I had to tell my dad because he was so confused as to where the voice was coming from. Having your headlights off could cause an accident and harm to others (not to mention yourself). My dad wasn’t fined or issued a notice for that. He legitimately forgot to turn his headlights on. And similarly, my mum had not noticed the sign. There are obviously other things to take notice of on the road, such as the speed limit, the fact that there were other cars on the road – and it is normal that one would miss a sign. 😐

Needless to say, my mum was not very pleased. Ugh, well I didn’t think it was fair either.

Earlier this week I managed to finish the big 10,000 word assignment with Kirti. We had finished well ahead of time, actually, which meant that I didn’t have to panic at all. However, my idea to ignore the presentation and wing it didn’t work. I thought I was good at this, damn it. πŸ™ I didn’t do a good job because I only had my iPad with notes, and I am horrible at explaining things in person sometimes, and with older people staring at me, I didn’t feel too flash. I am one of the youngest in the class, considering some of the people in my class are possibly married and seem to have more work experience (or maybe I just have more of a creative work experience background), and I felt a little dumb standing up there especially when I couldn’t stop stuttering.

The good thing is, it’s over, and I’m sure our written component was a greater success. On the note of successes, I got 37/40 for my Interactive Arts essay, which I’m very happy about. I find it strange that I am receiving even higher marks in my graduate studies compared to my Bachelors, now that I’m also working full time. O_O One thing I am sure I won’t do all that well in is my Internet Programming subject, which has hit the wall of Java.

Let me put it in one sentence: I hate Java. It bears no use in my current position at work, and nor in my future endeavours. James has been trying to help me with it, which I am so grateful for. β™₯️ Our teacher has not done a very good job of explaining the syntax and how to go about putting it into practice. We were supplied with several hundred lines of code and were then asked to edit it. This is what I hate. I do not like editing at picking at work that I have never looked at before and never understood. I just hope I’ll be alright in the end.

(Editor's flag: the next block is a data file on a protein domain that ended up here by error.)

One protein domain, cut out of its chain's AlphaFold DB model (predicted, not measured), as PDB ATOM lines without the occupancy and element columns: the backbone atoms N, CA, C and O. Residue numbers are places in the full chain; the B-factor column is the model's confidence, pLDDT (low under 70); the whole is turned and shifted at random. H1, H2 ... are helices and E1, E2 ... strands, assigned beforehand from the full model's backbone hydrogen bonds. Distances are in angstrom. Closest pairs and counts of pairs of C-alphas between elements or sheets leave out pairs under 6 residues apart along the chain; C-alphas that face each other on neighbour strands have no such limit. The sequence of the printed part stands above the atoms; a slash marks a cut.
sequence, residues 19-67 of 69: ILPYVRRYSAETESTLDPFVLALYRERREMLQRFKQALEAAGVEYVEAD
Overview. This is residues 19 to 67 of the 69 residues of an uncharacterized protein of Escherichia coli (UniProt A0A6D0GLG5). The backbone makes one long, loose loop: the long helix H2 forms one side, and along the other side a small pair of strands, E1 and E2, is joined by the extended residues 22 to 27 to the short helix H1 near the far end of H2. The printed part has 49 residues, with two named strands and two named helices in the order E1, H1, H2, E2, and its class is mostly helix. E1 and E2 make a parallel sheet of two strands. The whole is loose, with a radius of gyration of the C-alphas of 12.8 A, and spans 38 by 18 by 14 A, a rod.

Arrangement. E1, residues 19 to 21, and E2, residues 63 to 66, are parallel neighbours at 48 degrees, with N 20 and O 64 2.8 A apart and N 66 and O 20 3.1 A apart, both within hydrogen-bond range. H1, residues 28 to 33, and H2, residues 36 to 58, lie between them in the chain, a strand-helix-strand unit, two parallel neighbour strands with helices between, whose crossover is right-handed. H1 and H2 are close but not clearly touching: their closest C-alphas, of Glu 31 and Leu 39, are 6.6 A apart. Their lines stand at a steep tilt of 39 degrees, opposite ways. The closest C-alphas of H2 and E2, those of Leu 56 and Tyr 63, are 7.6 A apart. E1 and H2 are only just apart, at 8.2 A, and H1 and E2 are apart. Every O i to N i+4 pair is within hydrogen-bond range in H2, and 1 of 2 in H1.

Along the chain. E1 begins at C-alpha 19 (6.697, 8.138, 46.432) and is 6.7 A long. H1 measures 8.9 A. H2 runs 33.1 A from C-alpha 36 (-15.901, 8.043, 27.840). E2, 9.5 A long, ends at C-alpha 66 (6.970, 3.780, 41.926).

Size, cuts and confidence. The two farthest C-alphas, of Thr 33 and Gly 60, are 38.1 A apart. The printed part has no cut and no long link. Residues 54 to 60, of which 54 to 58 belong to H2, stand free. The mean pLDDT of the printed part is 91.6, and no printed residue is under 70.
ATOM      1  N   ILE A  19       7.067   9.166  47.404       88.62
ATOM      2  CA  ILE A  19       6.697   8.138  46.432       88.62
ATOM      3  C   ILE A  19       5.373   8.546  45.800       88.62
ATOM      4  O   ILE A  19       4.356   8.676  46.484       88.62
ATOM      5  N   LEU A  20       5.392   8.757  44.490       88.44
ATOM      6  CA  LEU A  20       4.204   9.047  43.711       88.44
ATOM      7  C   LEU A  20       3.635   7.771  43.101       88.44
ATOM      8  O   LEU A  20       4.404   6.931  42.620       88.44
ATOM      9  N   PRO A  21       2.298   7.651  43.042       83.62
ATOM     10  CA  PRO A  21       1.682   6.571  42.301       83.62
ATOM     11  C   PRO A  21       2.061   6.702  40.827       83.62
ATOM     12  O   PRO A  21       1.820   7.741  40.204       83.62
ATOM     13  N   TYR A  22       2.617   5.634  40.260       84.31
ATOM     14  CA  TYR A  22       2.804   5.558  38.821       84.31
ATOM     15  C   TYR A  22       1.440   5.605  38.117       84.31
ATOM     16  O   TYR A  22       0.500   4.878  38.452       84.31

I was using the toilet today (as you do), and when I pressed the flush to flush the toilet (as you do), the piping at the back burst and the water went everywhere. I’m not joking. Here I was standing in horror as the water just leaked all over the floor and made its way to the basin and started running down the white tiles into the hallway. I was too shocked to shout a single expletive as I watched the clear water picking up all the remnants of dust on the floor. Instead I called for my dad.

“Daddy1! The toilet just burst and there’s water everywhere. Come here. I just flushed the toilet and it’s flooded.”

We spent some time mopping up the mess, which had hit the cupboards in the hall just before we managed to use a large mat to block it off. There was quite a lot of water and we used thick rugs to absorb the water, though it wasn’t very pleasant. I washed out a mop and mopped the floor nicely (like how relevant my featured image of this post is? Doctor and mop, woohoo). At least the toilet didn’t flood at the top, because fecal matter all over our floor would not have been cool. πŸ’©

  1. I call my mum “Mum” and my dad “Daddy” – no idea why I never made the change from Daddy to Dad as I did from Mummy to Mum. ↩

Comments are closed.